Job Mobility and Gender-Based Wage Growth Differentials

By Keith, Kristen; McWilliams, Abagail | Economic Inquiry, April 1997 | Go to article overview

Job Mobility and Gender-Based Wage Growth Differentials


Keith, Kristen, McWilliams, Abagail, Economic Inquiry


I. INTRODUCTION

Evidence presented by Goldin [1989], O'Neill [1985] and others shows that the gender wage gap is narrowing. Much of the narrowing has been attributed to changes in female employment behavior such as the increased consistency of labor force participation and investment in education. However, because wages are not yet equal, questions remain. For example, does mobility play a role in the remaining wage gap? In this paper we examine the role of mobility, because this has been a relatively neglected area of interest for researchers concerned about the gender wage gap.

Some evidence on gender differences in mobility and the returns to mobility has been presented, but there is little consistency in the reported evidence. Keith and McWilliams [1995] demonstrate that the mobility histories of young men and women differ significantly. Loprest [1992] reports that, for a sample of individuals who worked full time for four consecutive years, young men's wages grew twice as much when they changed jobs (i.e., employers) as young women's did. However, Abbott and Beach [1994] find that the wage effects of mobility for women are similar in magnitude to the gains that Mincer [1986] and Holmlund [1984] find for men. Given the sometimes conflicting results reported so far, determining the extent and the cause of gender differences in wage-mobility effects has important implications for gender wage gap arguments.

In this study we examine the patterns and the returns to mobility for young men and women. To examine mobility patterns we disaggregate mobility into involuntary, or employer-initiated, and voluntary, or employee-initiated, separations. We further disaggregate involuntary separations into layoffs and discharges and we further disaggregate voluntary separations into family-related and non-family-related quits. By examining the impact of each of these different types of job separation on wage growth, and the difference in the relative frequency of each type of separation for men and women, we can make inferences about the impact of early career mobility on the gender wage gap.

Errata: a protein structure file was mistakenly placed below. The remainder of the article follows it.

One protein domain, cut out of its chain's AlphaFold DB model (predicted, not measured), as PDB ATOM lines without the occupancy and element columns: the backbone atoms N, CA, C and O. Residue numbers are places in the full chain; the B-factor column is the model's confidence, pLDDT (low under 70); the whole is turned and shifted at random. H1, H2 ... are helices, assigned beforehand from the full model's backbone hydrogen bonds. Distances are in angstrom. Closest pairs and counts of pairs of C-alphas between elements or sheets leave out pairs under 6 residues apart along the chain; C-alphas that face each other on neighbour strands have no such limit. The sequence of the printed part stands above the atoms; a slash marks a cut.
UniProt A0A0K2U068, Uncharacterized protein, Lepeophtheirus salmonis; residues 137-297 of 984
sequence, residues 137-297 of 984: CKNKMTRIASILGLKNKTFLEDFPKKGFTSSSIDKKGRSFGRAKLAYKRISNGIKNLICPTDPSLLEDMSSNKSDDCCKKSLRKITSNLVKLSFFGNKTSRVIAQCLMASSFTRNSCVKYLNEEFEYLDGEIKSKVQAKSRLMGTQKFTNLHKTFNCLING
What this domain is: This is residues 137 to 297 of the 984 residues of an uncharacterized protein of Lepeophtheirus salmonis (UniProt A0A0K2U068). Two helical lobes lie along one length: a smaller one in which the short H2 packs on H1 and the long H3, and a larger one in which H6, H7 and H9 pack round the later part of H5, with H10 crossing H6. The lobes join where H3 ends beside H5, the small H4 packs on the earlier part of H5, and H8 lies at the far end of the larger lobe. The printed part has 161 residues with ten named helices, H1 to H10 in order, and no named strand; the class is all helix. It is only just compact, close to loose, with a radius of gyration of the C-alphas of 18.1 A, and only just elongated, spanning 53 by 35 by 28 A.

The remainder of this paper is organized as follows. In section II we review evidence on the returns to different types of mobility. In section III we present evidence on gender differences in mobility and wage growth. We use data from the National Longitudinal Survey of Youth (NLSY) to examine the mobility patterns of men and women and to calculate average wages and average wage growth. In section IV we describe how we selected a sample and specified a model for estimating the determinants of wage growth. In section V we examine the wage growth effects of different types of mobility, controlling for starting wages and individuals' fixed effects. In section VI, we discuss our conclusions.

II. THE RETURNS TO DIFFERENT TYPES OF MOBILITY

Workers change jobs for different reasons, some voluntary and some involuntary. There is some evidence that the returns to different types of mobility differ. Not surprisingly, there is consistent evidence that employee-initiated separations (quits) increase wage growth, and that employer-initiated separations (layoffs and discharges) decrease wage growth, relative to staying with the same employer.(1) Additional evidence on the job mobility and wage growth of men has been offered as well. Bartel and Borjas [1981] show that job-related quits have a larger positive impact on wage growth than do non-job-related quits, with the highest wage growth resulting from those quits that are associated with successful job shopping. Parsons [1989] shows that, for young men, an employer-initiated separation with prejudice (a discharge) results in a larger wage penalty than an employer-initiated separation without prejudice (a layoff). Keith [1993] and Keith and McWilliams [1995] show that the number of previous discharges decreases, and the number of previous job-related quits increases, the current wage for samples of young men. …

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